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Don’t be blind to safety: NRMA
Encroaching design rules may be having a negative effect on driver vision
14 Apr 2009
By IAN PORTER
STRINGENT crash safety standards and increasingly steep windscreen angles in pursuit of economy have led to an unseen danger – poor visibility – according to a leading motor insurer.
NRMA Insurance head of research Robert McDonald said thicker front pillars that slope back closer to the driver were making it difficult for drivers to see some other road users, even at close quarters.
A uniform test of 138 new vehicles showed that 80 per cent scored only one or two stars out of a possible five, Mr McDonald said.
The test used a laser rotating through 180 degrees at driver’s eye level.
The highest score was four stars, but only two vehicles managed to achieve it: the Volkswagen Golf small car and the Citroen C4 Picasso people-mover.
Australia’s biggest-selling vehicle, the Holden Commodore, scored only one star, as did the high-selling Toyota Yaris and the highly acclaimed Honda Accord. Other popular cars such as the Ford Falcon and Toyota Corolla, plus a range of luxury cars, managed only two stars.
Left: VW Golf.
Mr McDonald conceded that vehicle manufacturers faced a difficult problem in meeting crash safety standards while providing the maximum possible visibility for drivers.
“Modern vehicle design has improved the safety of cars for drivers and passengers remarkably in recent years,” he said. “But manufacturers may need to help drivers on the road by striking a better balance between crash safety and visibility.” He said that in some one-star cars, a pedestrian or a cyclist could be lost in a blind spot when as close as nine metres from the car.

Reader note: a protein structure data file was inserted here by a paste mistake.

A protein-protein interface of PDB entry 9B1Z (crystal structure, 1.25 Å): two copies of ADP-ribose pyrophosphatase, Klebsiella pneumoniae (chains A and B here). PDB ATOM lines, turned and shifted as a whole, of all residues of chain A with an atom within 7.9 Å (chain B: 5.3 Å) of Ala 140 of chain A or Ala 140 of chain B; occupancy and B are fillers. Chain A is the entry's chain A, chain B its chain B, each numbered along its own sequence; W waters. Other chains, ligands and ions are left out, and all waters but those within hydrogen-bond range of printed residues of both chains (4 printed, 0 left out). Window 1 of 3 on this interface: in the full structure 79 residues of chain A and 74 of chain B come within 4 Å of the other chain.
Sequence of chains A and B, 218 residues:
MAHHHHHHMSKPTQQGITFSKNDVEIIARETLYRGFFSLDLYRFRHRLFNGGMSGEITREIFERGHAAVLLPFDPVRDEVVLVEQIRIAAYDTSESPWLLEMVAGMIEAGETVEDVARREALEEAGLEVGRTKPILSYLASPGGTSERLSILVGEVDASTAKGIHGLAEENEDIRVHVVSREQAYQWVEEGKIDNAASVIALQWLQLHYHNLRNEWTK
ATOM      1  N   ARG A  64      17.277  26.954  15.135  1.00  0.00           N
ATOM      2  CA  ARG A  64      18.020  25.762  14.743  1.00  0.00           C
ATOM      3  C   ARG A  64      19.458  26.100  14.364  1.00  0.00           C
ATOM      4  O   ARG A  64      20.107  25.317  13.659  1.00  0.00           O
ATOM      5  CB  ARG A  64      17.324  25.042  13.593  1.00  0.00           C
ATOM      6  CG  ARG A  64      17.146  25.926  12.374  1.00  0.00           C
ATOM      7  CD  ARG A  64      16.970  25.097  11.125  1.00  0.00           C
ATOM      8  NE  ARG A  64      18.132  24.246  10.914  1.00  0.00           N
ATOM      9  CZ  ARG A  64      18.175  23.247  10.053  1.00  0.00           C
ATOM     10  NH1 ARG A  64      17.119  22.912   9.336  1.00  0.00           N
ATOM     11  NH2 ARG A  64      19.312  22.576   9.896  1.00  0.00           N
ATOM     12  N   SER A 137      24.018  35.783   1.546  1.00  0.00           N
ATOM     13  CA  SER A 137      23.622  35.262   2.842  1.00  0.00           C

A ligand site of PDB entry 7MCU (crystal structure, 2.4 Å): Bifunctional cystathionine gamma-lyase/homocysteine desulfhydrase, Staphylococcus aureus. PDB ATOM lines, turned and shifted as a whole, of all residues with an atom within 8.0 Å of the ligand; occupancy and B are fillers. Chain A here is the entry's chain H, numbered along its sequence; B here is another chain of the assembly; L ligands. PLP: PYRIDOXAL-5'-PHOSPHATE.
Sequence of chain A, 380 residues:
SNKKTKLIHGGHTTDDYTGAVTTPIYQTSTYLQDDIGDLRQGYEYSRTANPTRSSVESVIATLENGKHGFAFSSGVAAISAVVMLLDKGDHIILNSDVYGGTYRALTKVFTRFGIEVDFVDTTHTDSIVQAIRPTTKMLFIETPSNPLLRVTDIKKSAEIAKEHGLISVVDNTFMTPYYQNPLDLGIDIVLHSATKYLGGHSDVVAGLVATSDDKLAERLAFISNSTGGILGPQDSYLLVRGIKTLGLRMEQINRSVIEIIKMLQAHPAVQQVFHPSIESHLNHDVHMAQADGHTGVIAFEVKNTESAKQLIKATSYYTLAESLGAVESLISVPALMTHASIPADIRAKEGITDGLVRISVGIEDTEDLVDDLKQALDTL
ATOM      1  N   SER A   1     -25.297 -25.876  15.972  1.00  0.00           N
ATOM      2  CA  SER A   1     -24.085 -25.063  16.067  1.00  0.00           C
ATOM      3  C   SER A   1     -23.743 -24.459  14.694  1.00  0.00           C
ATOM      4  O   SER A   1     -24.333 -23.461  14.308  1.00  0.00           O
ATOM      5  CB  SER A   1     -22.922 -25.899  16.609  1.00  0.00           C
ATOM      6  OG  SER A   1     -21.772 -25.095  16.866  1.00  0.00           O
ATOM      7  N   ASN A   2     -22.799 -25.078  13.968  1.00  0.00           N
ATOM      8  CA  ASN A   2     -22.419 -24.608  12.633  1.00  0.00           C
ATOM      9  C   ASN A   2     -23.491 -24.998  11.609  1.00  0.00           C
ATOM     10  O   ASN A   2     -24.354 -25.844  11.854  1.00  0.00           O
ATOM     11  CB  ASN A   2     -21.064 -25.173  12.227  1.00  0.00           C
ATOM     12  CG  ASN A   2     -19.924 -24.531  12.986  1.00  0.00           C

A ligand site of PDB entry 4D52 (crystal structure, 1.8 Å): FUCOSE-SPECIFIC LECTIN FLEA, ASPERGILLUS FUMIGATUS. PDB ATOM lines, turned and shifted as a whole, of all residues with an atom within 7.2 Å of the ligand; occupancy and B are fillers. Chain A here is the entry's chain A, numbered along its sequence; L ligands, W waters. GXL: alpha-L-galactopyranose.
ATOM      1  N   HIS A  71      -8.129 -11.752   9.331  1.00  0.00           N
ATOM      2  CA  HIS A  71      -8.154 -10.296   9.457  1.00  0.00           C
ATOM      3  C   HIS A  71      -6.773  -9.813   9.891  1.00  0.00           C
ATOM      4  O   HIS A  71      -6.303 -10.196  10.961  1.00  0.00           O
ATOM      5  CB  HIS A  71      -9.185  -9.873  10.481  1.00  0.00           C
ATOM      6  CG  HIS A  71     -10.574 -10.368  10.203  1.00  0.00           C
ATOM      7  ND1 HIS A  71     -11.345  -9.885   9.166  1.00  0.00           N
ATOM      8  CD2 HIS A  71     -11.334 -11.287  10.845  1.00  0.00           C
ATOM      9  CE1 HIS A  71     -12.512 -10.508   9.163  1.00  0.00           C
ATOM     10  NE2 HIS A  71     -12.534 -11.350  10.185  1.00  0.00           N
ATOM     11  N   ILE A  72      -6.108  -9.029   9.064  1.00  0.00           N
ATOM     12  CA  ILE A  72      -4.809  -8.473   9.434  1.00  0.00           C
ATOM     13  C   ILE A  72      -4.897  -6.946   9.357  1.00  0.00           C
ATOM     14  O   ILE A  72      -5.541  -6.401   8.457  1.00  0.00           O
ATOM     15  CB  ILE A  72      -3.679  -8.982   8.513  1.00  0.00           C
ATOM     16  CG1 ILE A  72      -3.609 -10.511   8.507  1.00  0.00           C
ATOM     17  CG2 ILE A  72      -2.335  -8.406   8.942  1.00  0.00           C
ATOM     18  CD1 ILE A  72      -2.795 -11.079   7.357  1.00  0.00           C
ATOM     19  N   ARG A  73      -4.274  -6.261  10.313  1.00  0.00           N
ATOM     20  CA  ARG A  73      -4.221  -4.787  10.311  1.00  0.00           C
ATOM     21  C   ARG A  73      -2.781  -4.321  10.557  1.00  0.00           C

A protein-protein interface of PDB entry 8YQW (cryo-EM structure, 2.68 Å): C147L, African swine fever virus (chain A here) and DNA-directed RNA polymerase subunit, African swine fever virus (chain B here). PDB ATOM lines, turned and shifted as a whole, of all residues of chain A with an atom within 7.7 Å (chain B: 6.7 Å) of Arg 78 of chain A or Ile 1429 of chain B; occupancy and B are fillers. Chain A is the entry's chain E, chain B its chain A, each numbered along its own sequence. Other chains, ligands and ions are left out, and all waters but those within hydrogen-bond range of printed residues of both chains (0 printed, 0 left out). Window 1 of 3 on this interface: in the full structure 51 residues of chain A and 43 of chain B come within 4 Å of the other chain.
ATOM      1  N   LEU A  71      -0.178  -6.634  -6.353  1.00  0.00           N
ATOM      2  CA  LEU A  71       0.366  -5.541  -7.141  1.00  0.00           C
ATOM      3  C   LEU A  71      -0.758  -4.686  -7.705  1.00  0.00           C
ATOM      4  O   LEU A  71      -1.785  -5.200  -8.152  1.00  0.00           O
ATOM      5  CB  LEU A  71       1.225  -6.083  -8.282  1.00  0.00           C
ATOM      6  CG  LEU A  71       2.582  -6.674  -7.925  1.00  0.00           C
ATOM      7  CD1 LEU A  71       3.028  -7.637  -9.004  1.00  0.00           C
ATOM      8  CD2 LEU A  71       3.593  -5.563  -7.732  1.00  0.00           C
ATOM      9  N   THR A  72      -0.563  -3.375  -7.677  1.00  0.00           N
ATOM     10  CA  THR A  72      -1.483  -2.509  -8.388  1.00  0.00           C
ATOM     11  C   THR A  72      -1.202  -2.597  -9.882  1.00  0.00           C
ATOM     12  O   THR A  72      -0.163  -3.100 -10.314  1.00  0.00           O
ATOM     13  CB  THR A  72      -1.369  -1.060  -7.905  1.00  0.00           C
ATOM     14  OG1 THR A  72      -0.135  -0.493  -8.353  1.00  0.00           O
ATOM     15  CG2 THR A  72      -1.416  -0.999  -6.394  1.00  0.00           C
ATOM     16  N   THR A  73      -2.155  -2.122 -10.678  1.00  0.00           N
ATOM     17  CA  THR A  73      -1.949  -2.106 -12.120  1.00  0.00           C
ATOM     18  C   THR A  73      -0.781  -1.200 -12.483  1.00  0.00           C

A whole vehicle can be hidden as close as 20 metres away.
The results turned up some anomalies. For example, while the Golf top-scored with four stars, its close cousin the Audi A3 hatch managed only two stars.
Mr McDonald said he hoped manufacturers could keep these blind spot measurements in mind when designing new vehicles, although crash safety was still the highest priority.
“While blind spots can be dangerous, the last thing we would want to see is cars that have good visibility but poor protection in a serious crash,” he said. “When drivers approach intersections – particularly roundabouts – it is very easy to lose sight of a car as you give way.
“Drivers should always be aware of the blind spots on their cars and be prepared to move their heads to look around them when necessary.
“We would also encourage consumers to consider all aspects of vehicle safety – including visibility – when purchasing a vehicle.”
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